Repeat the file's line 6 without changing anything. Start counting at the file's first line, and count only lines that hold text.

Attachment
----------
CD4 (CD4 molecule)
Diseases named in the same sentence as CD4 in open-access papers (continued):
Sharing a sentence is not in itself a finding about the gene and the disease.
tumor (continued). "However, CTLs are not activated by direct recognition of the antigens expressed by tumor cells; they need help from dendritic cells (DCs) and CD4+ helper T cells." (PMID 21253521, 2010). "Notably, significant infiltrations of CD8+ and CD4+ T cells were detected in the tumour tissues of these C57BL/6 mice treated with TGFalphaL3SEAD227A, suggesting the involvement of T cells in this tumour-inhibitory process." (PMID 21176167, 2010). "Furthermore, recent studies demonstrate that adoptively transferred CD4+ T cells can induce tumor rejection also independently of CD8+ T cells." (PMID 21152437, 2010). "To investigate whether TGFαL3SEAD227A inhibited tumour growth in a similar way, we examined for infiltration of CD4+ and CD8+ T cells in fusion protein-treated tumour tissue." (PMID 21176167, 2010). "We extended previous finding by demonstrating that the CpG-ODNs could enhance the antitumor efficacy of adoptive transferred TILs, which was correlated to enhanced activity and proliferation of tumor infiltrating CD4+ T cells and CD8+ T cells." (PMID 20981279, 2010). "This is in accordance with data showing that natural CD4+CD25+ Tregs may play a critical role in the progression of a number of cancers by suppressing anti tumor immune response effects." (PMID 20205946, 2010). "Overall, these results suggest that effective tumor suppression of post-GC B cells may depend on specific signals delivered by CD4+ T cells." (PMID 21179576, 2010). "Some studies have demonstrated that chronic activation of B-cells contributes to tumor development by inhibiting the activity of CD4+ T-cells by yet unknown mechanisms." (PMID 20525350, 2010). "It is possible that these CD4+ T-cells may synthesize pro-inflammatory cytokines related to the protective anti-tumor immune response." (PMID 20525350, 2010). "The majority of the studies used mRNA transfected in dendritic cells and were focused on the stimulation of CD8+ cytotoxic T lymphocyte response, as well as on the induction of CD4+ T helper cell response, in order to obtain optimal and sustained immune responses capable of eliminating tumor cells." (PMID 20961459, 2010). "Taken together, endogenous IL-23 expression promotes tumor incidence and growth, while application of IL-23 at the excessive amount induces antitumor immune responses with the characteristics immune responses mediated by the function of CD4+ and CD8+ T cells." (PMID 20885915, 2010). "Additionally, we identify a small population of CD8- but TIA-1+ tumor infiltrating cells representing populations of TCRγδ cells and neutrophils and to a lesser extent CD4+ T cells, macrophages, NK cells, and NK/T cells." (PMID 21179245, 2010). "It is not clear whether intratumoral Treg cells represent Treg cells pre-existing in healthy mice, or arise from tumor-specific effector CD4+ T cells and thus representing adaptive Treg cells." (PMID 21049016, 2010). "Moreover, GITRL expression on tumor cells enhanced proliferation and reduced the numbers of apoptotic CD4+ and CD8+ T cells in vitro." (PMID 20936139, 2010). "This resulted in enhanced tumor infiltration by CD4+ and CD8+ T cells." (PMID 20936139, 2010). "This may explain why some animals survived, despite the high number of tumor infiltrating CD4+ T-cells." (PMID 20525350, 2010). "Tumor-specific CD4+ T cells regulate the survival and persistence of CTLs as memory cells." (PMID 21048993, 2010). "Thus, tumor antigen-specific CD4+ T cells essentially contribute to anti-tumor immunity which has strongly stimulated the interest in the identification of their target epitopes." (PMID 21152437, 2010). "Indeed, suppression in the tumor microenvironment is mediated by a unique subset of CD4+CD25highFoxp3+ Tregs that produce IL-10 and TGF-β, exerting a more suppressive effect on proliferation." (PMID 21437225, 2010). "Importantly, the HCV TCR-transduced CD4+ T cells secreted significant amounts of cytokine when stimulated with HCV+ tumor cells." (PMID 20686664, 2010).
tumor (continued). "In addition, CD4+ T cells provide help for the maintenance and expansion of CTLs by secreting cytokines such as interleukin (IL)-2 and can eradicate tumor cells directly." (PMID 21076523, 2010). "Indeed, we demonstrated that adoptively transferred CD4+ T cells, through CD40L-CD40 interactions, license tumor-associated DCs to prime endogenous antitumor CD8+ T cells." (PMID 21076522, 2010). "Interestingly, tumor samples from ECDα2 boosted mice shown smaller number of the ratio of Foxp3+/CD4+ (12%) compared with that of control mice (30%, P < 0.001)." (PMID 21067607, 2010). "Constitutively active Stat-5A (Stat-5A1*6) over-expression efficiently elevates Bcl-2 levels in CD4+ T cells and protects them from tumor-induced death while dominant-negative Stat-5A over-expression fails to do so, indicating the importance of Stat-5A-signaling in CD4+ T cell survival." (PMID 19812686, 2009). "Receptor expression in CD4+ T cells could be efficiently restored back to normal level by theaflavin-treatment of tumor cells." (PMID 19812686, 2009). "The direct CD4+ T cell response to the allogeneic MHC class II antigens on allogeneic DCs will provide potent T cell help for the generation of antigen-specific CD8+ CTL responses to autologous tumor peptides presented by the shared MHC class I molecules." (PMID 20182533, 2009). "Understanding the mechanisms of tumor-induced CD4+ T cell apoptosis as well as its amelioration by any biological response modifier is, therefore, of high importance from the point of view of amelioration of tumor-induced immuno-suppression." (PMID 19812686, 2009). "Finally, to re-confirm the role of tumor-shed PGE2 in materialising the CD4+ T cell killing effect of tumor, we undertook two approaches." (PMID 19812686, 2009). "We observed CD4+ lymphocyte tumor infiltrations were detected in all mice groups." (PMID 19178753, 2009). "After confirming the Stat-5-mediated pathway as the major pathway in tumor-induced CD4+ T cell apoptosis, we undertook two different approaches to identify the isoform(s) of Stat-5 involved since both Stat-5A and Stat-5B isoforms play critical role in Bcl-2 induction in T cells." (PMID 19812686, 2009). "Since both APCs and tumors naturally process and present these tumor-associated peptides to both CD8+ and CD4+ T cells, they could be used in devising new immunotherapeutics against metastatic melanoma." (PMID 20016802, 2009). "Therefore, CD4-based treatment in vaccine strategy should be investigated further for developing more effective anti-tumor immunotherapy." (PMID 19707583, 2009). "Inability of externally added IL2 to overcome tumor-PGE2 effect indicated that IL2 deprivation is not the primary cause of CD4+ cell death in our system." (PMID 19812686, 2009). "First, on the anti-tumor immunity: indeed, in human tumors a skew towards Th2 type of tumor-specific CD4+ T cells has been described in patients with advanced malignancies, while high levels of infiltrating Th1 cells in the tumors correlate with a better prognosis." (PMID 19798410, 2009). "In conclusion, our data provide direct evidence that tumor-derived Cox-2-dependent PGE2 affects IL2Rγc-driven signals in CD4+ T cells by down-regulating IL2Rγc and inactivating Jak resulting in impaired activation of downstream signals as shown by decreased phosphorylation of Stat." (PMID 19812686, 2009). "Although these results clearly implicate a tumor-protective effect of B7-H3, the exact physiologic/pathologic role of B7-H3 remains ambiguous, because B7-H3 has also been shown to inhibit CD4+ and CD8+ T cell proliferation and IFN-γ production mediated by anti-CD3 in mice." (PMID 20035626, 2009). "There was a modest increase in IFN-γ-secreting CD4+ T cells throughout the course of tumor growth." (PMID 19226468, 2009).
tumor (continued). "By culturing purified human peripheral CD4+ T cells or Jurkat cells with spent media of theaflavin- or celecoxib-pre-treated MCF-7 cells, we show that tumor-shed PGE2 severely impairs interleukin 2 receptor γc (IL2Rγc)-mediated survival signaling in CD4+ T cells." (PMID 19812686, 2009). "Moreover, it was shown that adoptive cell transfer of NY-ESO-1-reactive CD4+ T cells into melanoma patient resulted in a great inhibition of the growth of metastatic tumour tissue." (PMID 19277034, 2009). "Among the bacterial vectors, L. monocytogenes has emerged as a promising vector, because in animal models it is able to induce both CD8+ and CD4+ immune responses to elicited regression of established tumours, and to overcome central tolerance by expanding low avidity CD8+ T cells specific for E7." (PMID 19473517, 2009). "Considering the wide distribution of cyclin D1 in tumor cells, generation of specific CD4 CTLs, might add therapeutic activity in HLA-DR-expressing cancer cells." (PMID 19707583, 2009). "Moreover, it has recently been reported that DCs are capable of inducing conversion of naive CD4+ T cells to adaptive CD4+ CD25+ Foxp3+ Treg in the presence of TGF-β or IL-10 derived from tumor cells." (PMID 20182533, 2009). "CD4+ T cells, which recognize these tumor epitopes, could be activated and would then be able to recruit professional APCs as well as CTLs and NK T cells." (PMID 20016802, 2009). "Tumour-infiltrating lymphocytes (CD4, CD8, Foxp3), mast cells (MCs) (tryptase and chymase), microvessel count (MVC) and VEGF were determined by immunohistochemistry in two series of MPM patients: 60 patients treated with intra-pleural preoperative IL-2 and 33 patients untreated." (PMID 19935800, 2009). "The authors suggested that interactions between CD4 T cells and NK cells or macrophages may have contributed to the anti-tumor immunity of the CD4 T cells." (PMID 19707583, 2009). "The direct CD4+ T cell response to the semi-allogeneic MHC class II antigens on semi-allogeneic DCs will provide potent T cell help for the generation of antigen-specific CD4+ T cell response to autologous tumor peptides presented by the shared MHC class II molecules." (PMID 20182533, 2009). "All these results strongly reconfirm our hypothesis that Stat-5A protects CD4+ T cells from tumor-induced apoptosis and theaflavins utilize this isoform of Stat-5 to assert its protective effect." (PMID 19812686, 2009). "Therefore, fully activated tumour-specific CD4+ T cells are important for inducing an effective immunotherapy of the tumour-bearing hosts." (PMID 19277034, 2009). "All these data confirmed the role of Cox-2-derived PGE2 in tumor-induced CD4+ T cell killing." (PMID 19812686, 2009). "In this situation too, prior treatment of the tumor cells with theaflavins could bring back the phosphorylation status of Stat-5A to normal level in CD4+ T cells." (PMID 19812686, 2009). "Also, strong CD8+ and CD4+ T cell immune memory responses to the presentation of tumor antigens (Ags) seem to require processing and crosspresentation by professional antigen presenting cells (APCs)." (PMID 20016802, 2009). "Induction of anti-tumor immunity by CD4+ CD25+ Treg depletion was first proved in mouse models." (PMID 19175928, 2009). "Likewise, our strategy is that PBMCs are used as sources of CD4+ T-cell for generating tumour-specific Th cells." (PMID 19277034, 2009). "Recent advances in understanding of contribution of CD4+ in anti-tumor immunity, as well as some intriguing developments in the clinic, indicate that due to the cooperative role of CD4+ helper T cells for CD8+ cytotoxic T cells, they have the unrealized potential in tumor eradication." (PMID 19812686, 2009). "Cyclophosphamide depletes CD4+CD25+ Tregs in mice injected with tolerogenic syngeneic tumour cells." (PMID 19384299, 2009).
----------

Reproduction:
tumor (continued). "By culturing purified human peripheral CD4+ T cells or Jurkat cells with spent media of theaflavin- or celecoxib-pre-treated MCF-7 cells, we show that tumor-shed PGE2 severely impairs interleukin 2 receptor γc (IL2Rγc)-mediated survival signaling in CD4+ T cells." (PMID 19812686, 2009). "Moreover, it was shown that adoptive cell transfer of NY-ESO-1-reactive CD4+ T cells into melanoma patient resulted in a great inhibition of the growth of metastatic tumour tissue." (PMID 19277034, 2009). "Among the bacterial vectors, L. monocytogenes has emerged as a promising vector, because in animal models it is able to induce both CD8+ and CD4+ immune responses to elicited regression of established tumours, and to overcome central tolerance by expanding low avidity CD8+ T cells specific for E7." (PMID 19473517, 2009). "Considering the wide distribution of cyclin D1 in tumor cells, generation of specific CD4 CTLs, might add therapeutic activity in HLA-DR-expressing cancer cells." (PMID 19707583, 2009). "Moreover, it has recently been reported that DCs are capable of inducing conversion of naive CD4+ T cells to adaptive CD4+ CD25+ Foxp3+ Treg in the presence of TGF-β or IL-10 derived from tumor cells." (PMID 20182533, 2009). "CD4+ T cells, which recognize these tumor epitopes, could be activated and would then be able to recruit professional APCs as well as CTLs and NK T cells." (PMID 20016802, 2009). "Tumour-infiltrating lymphocytes (CD4, CD8, Foxp3), mast cells (MCs) (tryptase and chymase), microvessel count (MVC) and VEGF were determined by immunohistochemistry in two series of MPM patients: 60 patients treated with intra-pleural preoperative IL-2 and 33 patients untreated." (PMID 19935800, 2009). "The authors suggested that interactions between CD4 T cells and NK cells or macrophages may have contributed to the anti-tumor immunity of the CD4 T cells." (PMID 19707583, 2009). "The direct CD4+ T cell response to the semi-allogeneic MHC class II antigens on semi-allogeneic DCs will provide potent T cell help for the generation of antigen-specific CD4+ T cell response to autologous tumor peptides presented by the shared MHC class II molecules." (PMID 20182533, 2009). "All these results strongly reconfirm our hypothesis that Stat-5A protects CD4+ T cells from tumor-induced apoptosis and theaflavins utilize this isoform of Stat-5 to assert its protective effect." (PMID 19812686, 2009). "Therefore, fully activated tumour-specific CD4+ T cells are important for inducing an effective immunotherapy of the tumour-bearing hosts." (PMID 19277034, 2009). "All these data confirmed the role of Cox-2-derived PGE2 in tumor-induced CD4+ T cell killing." (PMID 19812686, 2009). "In this situation too, prior treatment of the tumor cells with theaflavins could bring back the phosphorylation status of Stat-5A to normal level in CD4+ T cells." (PMID 19812686, 2009). "Also, strong CD8+ and CD4+ T cell immune memory responses to the presentation of tumor antigens (Ags) seem to require processing and crosspresentation by professional antigen presenting cells (APCs)." (PMID 20016802, 2009). "Induction of anti-tumor immunity by CD4+ CD25+ Treg depletion was first proved in mouse models." (PMID 19175928, 2009). "Likewise, our strategy is that PBMCs are used as sources of CD4+ T-cell for generating tumour-specific Th cells." (PMID 19277034, 2009). "Recent advances in understanding of contribution of CD4+ in anti-tumor immunity, as well as some intriguing developments in the clinic, indicate that due to the cooperative role of CD4+ helper T cells for CD8+ cytotoxic T cells, they have the unrealized potential in tumor eradication." (PMID 19812686, 2009). "Cyclophosphamide depletes CD4+CD25+ Tregs in mice injected with tolerogenic syngeneic tumour cells." (PMID 19384299, 2009).